Lunchbreak: Flank steak with Thai salad, prepared by chef Floyd Cardoz

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Chef Floyd Cardoz

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Floyd Cardoz: Flavorwalla: Big Flavor. Bold Spices. A New Way to Cook the Foods You Love.

Flank Steak with Thai Salad
Serves 4

For the Steak:
3 Tablespoons canola oil
6 garlic cloves, smashed
Kosher salt
freshly ground black pepper
One 1-pound/454-gram flank steak

For the Salad:
1/3 cup fish sauce
3 Tablespoons canola oil
juice of 3 limes
1 1/2 Tablespoons sugar
1 Tablespoon minced peeled fresh ginger
1/2 teaspoon minced fresh Thai chile, or more to taste
1 bunch scallions, thinly sliced on the bias (white and green parts)
1 cup thinly sliced Thai basil leaves, with tender stems
1 cup thinly sliced washed and dried cilantro leaves with tender stems
1 cup mint leaves
1/2 cup thinly sliced red onion

In a large ziplock bag, combine the oil, garlic, and a generous pinch each of salt and pepper. Seal the bag and rub the mixture around a bit to blend it together. Add the steak and massage the bag to coat the steak with the marinade. Seal the bag and refrigerate for 4 hours. (If you leave the salt out, you can marinate the steak for up to 24 hours.) In a large bowl, combine the fish sauce, oil, lime juice, sugar, ginger, and Thai chile; stir. Cover and set aside at room temperature for 15 minutes to 2 hours. Prepare a high-heat grill. Remove the bag with the steak from the refrigerator and let stand at room temperature while the grill heats. Remove the steak from the marinade and salt it on both sides if you did not add salt to the marinade. Grill for about 6 minutes per side for rare, or to the desired doneness. Transfer the steak to a cooling rack to rest for 6 minutes. Meanwhile, add the scallions, Thai basil, cilantro, mint, and red onion to the bowl with the vinaigrette. Toss gently to combine. Slice the steak against the grain and arrange on a serving platter. Spoon the salad over the steak and serve.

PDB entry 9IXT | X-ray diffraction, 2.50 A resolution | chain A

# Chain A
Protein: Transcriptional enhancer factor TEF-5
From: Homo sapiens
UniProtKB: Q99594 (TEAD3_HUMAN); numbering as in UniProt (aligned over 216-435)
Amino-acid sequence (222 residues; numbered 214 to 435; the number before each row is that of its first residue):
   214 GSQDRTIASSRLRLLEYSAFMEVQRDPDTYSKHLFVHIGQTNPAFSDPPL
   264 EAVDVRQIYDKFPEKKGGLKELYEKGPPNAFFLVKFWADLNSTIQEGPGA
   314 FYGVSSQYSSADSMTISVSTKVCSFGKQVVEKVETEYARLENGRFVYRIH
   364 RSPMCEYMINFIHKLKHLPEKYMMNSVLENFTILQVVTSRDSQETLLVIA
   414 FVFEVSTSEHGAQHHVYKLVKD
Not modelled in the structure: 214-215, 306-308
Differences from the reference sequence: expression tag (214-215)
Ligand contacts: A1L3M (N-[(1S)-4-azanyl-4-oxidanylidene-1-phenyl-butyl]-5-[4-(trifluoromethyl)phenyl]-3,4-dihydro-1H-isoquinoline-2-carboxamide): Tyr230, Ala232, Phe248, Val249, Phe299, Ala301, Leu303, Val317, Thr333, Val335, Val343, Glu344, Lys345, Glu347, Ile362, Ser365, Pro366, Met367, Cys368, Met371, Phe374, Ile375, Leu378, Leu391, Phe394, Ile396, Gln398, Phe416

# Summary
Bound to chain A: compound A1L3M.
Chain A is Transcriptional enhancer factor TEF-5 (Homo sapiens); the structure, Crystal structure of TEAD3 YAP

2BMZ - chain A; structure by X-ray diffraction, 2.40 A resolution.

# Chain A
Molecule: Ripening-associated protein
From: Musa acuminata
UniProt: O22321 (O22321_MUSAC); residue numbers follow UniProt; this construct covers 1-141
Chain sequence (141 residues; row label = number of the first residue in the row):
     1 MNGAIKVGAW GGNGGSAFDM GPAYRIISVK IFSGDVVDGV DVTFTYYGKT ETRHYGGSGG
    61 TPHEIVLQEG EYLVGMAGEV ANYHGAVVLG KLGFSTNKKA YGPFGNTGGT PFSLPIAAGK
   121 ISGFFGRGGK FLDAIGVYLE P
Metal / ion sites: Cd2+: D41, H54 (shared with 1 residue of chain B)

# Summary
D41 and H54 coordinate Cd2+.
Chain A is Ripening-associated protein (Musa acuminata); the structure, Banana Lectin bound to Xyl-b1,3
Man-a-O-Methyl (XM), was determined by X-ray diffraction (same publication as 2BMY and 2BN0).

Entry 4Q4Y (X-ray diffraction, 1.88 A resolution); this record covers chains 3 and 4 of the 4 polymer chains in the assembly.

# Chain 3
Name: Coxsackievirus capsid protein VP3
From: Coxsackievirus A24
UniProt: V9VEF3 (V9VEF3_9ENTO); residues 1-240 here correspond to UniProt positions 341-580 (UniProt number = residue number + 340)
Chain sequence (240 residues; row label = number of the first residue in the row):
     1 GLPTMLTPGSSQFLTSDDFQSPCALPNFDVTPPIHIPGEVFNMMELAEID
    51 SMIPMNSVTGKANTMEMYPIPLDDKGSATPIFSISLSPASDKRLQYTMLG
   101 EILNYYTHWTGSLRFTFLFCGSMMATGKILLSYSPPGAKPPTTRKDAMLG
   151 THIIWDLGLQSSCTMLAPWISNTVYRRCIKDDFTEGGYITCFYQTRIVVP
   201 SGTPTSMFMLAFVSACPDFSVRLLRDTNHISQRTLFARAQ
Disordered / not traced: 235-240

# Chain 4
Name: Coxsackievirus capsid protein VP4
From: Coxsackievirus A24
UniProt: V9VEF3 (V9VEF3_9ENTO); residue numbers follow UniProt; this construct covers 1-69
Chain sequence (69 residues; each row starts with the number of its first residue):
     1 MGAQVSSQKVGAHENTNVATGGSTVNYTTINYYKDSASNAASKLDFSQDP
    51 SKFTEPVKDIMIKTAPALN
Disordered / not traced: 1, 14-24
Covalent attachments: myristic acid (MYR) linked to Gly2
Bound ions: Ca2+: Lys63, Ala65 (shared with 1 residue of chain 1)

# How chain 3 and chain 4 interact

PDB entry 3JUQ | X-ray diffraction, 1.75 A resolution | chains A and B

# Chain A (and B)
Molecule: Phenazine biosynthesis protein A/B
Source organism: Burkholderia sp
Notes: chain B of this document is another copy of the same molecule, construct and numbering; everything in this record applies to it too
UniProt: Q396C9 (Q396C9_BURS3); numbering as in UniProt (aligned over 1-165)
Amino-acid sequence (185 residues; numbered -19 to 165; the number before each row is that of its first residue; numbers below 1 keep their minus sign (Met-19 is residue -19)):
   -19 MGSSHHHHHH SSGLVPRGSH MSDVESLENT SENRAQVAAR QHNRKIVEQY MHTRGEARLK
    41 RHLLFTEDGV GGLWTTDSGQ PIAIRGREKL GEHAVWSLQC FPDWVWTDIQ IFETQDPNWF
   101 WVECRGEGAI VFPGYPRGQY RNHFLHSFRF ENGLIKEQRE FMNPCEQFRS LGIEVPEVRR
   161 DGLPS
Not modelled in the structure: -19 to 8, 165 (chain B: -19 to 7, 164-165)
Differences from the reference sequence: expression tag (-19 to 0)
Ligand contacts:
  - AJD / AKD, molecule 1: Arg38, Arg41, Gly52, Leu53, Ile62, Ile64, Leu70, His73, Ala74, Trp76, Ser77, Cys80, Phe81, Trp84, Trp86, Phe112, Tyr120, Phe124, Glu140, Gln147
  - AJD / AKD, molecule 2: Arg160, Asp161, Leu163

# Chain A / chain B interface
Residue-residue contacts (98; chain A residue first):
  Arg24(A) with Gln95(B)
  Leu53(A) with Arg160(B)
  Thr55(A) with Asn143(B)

Cooking Time: About 30 minutes / Inactive Time: 4 to 24 hours for marinating the steak

Grilled Asparagus with Lemon Zest and Mustard
Serves 6 to 8

2 bunches pencil asparagus (about 2 pounds/107 grams), washed and dried (see note)
1 Tablespoon canola oil
1 teaspoon brown mustard seeds
½ teaspoon chile flakes
Kosher salt
freshly ground black pepper
3 Tablespoons extra-virgin olive oil
minced zest and juice of 1 lemon
1/4 cup minced shallots
2 Tablespoons minced peeled fresh ginger
1 teaspoon minced serrano chile

Prepare a hot grill. Place a grill basket on the grill to heat. Trim the asparagus so that the spears are 4 to 6 inches long. Place the asparagus in a bowl. Heat a small pot over medium heat. Add the canola oil, and when it starts to shimmer, add the mustard seeds. Cook, stirring and shaking the pan, until the mustard seeds pop, 1 to 2 minutes. Pour the mustard seeds and oil over the asparagus. Add the chile flakes and season with salt and pepper. Pour over 1 1/2 Tablespoons of the olive oil and toss until well coated. Set aside. In a small bowl, combine the remaining 1 1/2 Tablespoons olive oil with the lemon zest and juice, shallots, ginger, and chile. Set aside. (Everything can be done up until this point up to 2 hours in advance and set aside at room temperature.) Place the asparagus in the hot grill basket and cook, shaking the basket occasionally, until crisp-tender, 8 to 10 minutes. Transfer the asparagus to a serving dish. Pour the lemon–olive oil mixture over it and mix well. Serve.

I always preferred sautéing or roasting asparagus until I started growing it in my garden. I don’t know if it was the proximity of garden to grill that provided a push in this direction, but from the first time I grilled asparagus, it has been my favorite way to cook it. I love the method here in particular because you can prepare everything several hours ahead of time so that it’s ready to toss on the grill once it’s hot. (Note that on a day when the grill isn’t lit, you can go back to my old ways and sauté the asparagus in canola oil in a wide pan over high heat or roast it in a 425°F oven.)

If you don’t grow your own, truly fresh asparagus can be hard to find. Choose asparagus bunches that are standing upright with their stems in water. The base of the stems should not be shriveled or dry. The tips should be stiff and tight, with no moist or mushy sections. Be sure to clean asparagus thoroughly. The shoots grow straight up out of the ground, and lots of dirt can hide in the tight leaves at the top of each spear.

Washing Asparagus

Asparagus needs thorough rinsing to get rid of all the sand that can hide in its tight leaves and tips. To wash it well, place the asparagus tips down in a cylindrical container, such as a wine bucket or a thermos. Fill the container with cold water and let stand for 20 minutes, periodically shaking the asparagus to get the dirt out. Remove the asparagus from the water and shake dry.

Excerpted from Floyd Cardoz: Flavorwalla by Floyd Cardoz (Artisan Books). Copyright ©2016.